Does this sound like you?
Are you looking to up the quality and value of your pieces?
Do you have some metalsmithing experience but want to take it further?
If so, you're probably ready for our Mokume-Gane weekend with acclaimed Guest Instructor Tedd McDonah!Mokume-gane meaning "wood grain metal" is a Japanese technique and metalworking method of fusing and then manipulating metal in such a way that a perfectly unique pattern resembling wood grain emerges in your metal.
• A history of Mokume.
• What billets are and a variety of ways of patterning them.
• How to turn your mokumegane metal into a one of a kind ring.
• Patinas and the range of effects you can get from them.
• Have enough patterned material left over for future projects.
• 1 month of unlimited open studio time in the month following the course
• Make more jewelry out of your mokume stock from the class.
• Use the techniques you learned to make sheet or stock with our studio tools for future projects at home.
Supplies for the class are $95. Click here for the supply list.
Upcoming Class Dates:
Saturday, February 16th - Sunday, February 17th: 9am-5pm
•See our facebook page for examples of what students are making in this class. Join others who travel from all over Arizona or even out of state! We've had students come from New York, Kansas, Colorado and Florida just to name a few places to take a class and advantage of our good weather in the wintertime.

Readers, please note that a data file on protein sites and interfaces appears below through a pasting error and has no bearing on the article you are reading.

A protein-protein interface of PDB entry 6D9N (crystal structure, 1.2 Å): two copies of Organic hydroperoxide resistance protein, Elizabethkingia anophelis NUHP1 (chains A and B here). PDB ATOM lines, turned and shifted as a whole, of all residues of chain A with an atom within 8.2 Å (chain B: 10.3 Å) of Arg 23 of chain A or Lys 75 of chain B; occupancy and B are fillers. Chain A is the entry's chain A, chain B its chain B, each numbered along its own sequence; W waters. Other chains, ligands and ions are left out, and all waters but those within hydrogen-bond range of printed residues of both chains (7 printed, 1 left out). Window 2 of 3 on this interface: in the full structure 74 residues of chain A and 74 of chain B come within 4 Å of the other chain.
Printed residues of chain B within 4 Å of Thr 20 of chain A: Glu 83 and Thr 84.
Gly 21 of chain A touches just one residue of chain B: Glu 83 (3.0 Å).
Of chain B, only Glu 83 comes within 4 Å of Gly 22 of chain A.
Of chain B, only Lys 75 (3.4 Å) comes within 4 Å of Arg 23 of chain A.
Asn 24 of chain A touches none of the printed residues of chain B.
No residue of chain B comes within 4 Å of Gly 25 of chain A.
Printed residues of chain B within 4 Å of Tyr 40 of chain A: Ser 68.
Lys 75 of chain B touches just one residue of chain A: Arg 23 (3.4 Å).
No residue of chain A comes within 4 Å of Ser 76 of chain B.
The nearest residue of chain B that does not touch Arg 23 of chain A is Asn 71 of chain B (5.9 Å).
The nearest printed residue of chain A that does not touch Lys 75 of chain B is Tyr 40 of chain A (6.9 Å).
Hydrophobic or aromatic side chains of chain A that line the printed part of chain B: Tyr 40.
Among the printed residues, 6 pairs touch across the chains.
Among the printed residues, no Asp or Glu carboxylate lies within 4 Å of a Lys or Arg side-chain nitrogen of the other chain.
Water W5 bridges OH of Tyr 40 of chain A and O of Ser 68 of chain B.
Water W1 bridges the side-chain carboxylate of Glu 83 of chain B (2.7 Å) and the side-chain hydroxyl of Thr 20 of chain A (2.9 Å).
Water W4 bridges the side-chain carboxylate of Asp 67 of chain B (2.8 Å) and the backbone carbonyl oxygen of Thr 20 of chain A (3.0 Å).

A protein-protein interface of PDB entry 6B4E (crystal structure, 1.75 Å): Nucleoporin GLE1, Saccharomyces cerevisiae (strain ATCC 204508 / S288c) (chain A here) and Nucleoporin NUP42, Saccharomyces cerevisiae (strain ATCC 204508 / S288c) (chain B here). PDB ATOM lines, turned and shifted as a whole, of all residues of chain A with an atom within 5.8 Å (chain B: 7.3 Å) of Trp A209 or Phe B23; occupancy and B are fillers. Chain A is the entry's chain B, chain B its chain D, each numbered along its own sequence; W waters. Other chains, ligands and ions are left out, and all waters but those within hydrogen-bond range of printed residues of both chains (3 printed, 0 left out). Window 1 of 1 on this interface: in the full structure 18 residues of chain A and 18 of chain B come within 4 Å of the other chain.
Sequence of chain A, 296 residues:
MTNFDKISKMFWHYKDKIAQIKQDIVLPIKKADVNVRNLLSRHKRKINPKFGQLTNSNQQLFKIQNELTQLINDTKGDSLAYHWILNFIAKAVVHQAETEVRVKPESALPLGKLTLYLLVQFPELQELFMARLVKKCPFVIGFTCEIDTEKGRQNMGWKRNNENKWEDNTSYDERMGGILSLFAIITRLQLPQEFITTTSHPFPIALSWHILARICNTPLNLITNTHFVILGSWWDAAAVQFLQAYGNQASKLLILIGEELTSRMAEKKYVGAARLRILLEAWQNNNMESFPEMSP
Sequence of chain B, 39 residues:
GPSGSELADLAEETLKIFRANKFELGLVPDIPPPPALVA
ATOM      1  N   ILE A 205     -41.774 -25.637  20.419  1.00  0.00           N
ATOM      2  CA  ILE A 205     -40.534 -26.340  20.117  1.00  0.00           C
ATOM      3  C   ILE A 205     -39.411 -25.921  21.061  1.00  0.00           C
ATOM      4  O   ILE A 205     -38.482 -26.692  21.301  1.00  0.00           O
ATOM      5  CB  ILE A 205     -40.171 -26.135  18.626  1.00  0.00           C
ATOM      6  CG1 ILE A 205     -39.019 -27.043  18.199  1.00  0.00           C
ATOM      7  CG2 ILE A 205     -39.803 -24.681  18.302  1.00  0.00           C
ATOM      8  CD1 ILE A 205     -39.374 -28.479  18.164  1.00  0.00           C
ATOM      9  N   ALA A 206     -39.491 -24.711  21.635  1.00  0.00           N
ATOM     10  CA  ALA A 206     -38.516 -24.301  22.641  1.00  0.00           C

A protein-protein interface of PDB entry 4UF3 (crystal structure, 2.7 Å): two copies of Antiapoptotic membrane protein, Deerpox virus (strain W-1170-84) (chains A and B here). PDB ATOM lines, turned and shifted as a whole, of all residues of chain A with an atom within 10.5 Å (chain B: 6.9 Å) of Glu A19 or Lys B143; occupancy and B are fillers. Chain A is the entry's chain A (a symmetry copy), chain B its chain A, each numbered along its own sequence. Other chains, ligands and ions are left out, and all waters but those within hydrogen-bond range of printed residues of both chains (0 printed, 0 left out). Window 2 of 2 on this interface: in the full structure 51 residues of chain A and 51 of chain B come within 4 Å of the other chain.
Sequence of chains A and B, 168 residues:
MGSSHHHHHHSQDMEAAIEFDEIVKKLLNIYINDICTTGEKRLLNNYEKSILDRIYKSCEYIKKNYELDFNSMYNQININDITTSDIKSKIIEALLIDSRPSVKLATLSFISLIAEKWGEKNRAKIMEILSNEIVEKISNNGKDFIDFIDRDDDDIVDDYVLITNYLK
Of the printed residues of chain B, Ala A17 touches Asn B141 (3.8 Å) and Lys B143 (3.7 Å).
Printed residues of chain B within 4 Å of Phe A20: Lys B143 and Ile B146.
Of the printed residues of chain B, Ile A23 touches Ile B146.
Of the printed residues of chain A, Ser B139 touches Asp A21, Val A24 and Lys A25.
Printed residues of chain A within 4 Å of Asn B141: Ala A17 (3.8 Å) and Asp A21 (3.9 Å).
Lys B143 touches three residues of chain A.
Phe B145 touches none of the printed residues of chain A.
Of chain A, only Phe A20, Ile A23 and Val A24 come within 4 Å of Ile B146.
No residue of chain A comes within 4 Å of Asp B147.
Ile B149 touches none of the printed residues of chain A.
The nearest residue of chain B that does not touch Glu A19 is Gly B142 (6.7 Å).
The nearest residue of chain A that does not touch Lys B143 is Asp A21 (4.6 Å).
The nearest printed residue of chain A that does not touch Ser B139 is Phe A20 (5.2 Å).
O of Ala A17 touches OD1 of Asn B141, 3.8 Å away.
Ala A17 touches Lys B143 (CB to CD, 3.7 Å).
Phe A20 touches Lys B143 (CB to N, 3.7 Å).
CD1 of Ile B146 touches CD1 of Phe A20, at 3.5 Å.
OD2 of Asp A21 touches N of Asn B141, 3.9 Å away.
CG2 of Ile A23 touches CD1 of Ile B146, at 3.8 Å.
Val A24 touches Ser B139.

Meet Tedd McDonah, creator, metalsmith, educator.
Tedd comes from a small Wisconsin town, but with him comes both a large appetite for creativity and passion for teaching. He was introduced to mokume-gane and damascus steel in his early years of undergrad coursework at the University of Wisconsin-LaCrosse, BA ’96, which lead to his interest in the production of pattern-welded metals being solidified as a life-long endeavor while pursuing his MFA at Arizona State University, MFA ’01. Since then, Tedd has taught at some of the top schools including his most recent:
Besides teaching workshops he has also served as full time and adjunct faculty at multiple universities teaching beginning and advanced classes in both jewelry and blacksmithing, as well as teaching 3D design, sculpture workshops, and art appreciation. His love of art, ingenuity, and appreciation for the creative spirit, directs him in his pursuits, although fishing, hockey, and draft horses (specifically Clydesdales) are healthy distractions.
Student work: Daniel Icaza and Amanda Frazier